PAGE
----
An incredible mentor gave me some of the best advice I’ve received in medical school so far: Now is the time to build healthy habits that will sustain me for the rest of my career. Yes, I want to become a competent medical student and doctor, but I also want to be a good husband, friend, and member of my community. Engaging in projects I’m passionate about reminds me why I’m on this path to become a doctor, and it’s this desire to carve space for wellness (and fun) that brought me to the field of culinary medicine.
Before medical school, I was a farmer. My interest in how what we eat influences our health led me to the post-baccalaureate premedical program at the University of Vermont and to Diane Imrie, the director of Nutrition Services at UVM Medical Center. Meeting with her will forever change the trajectory of my career. Diane introduced me to the budding field of culinary medicine, which blends sustainable agriculture and medicine to recognize that healthy food plays a pivotal role in taking charge of our health. Nationally recognized for their work in this field, Diane and her team are at the forefront of making healthy food an integral part of health care for the UVM Health Network. At the time, Diane was beginning work on a project called the Health Care Share, a collaboration with the Vermont Youth Conservation Corps farm, to offer patients a farm share free of charge and provide them with the culinary skills and knowledge necessary to use the produce in their share. Working with this program for two years before medical school taught me just how powerful teaching hands-on culinary skills and nutrition education can be. As I am learning in medical school, patients face many barriers to health, with food insecurity and lack of access to healthy food significant problems in our community. I believe it is a healthcare provider’s responsibility to address the whole patient, and this means accounting for social determinants such as access to healthy food when assessing a patient’s health goals.
Now as a medical student at the Larner College of Medicine, I have had the honor of furthering my passion for culinary medicine through a year-long Schweitzer Fellowship in collaboration with Centerpoint School in Burlington. Students at the school, mental health services staff and I learned cooking skills and the basics of nutrition to empower us to take charge of our health. Taking on topics students and staff were interested in, and weaving in nutrition education and cooking skills, we covered everything from healthy nachos to making lacto-fermented sauerkraut. At times, our classes delved into the physiology of diabetes, and at times we put on students’ choice of music and simply cooked together. Through this work I learned just how important food is in our lives and in our choices. Addressing food and nutrition allowed us to talk about topics such as food insecurity, body image, cravings, and how what we eat influences our microbiome. I am confident that these conversations and this experience will help me become a more competent doctor, especially when it comes to understanding my patients’ lifestyle decisions.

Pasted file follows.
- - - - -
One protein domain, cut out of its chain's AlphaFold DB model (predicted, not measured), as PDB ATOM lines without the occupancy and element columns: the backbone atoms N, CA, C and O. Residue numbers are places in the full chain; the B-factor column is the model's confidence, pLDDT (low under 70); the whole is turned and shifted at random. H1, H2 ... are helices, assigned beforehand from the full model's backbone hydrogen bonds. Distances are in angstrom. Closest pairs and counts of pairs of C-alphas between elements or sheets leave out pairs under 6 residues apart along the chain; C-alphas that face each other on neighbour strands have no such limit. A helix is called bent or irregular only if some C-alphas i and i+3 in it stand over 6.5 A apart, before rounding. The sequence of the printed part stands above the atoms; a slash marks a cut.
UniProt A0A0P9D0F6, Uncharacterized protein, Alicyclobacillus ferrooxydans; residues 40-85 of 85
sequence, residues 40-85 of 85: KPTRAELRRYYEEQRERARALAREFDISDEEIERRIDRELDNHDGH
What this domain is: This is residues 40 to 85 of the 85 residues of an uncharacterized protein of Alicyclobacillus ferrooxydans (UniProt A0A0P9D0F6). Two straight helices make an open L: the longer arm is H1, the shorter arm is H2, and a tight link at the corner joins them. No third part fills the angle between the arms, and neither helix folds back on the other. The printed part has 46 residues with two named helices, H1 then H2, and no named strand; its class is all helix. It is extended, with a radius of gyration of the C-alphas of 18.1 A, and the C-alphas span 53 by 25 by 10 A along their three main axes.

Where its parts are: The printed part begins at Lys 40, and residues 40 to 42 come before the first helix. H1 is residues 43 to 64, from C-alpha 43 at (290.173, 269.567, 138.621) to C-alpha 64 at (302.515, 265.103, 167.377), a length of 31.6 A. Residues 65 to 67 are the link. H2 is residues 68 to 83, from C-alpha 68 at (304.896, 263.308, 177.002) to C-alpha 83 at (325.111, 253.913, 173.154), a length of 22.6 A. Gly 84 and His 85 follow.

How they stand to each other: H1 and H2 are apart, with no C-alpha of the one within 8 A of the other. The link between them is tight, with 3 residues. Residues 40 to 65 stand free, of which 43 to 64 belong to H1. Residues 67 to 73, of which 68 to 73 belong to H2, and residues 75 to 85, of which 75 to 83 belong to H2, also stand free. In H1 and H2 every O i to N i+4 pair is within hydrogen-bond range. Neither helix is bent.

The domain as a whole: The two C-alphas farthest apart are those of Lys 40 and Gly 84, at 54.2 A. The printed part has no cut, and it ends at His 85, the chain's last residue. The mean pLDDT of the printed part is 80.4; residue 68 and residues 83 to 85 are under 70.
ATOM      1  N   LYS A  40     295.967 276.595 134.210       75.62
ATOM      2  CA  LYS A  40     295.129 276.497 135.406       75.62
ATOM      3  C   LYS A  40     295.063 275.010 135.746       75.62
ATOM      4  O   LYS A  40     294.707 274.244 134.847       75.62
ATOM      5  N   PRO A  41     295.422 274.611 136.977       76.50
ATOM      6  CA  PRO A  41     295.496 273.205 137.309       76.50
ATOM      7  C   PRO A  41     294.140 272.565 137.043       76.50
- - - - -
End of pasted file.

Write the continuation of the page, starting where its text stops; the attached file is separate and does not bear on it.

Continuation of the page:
Culinary medicine has helped me understand what I want my future as a physician to look like. I have been fortunate to have incredible mentors along the way, to be supported by wonderful community partners, and to be a part of a medical school and hospital network committed to furthering culinary medicine. Beyond the benefits to our waistline and hemoglobin A1c value, cooking together, especially with patients and students, is simply a lot of fun. As I shape the kind of husband, friend, community member, and doctor I want to be, I will be making a habit of pursuing passions that will keep me grounded and inspired.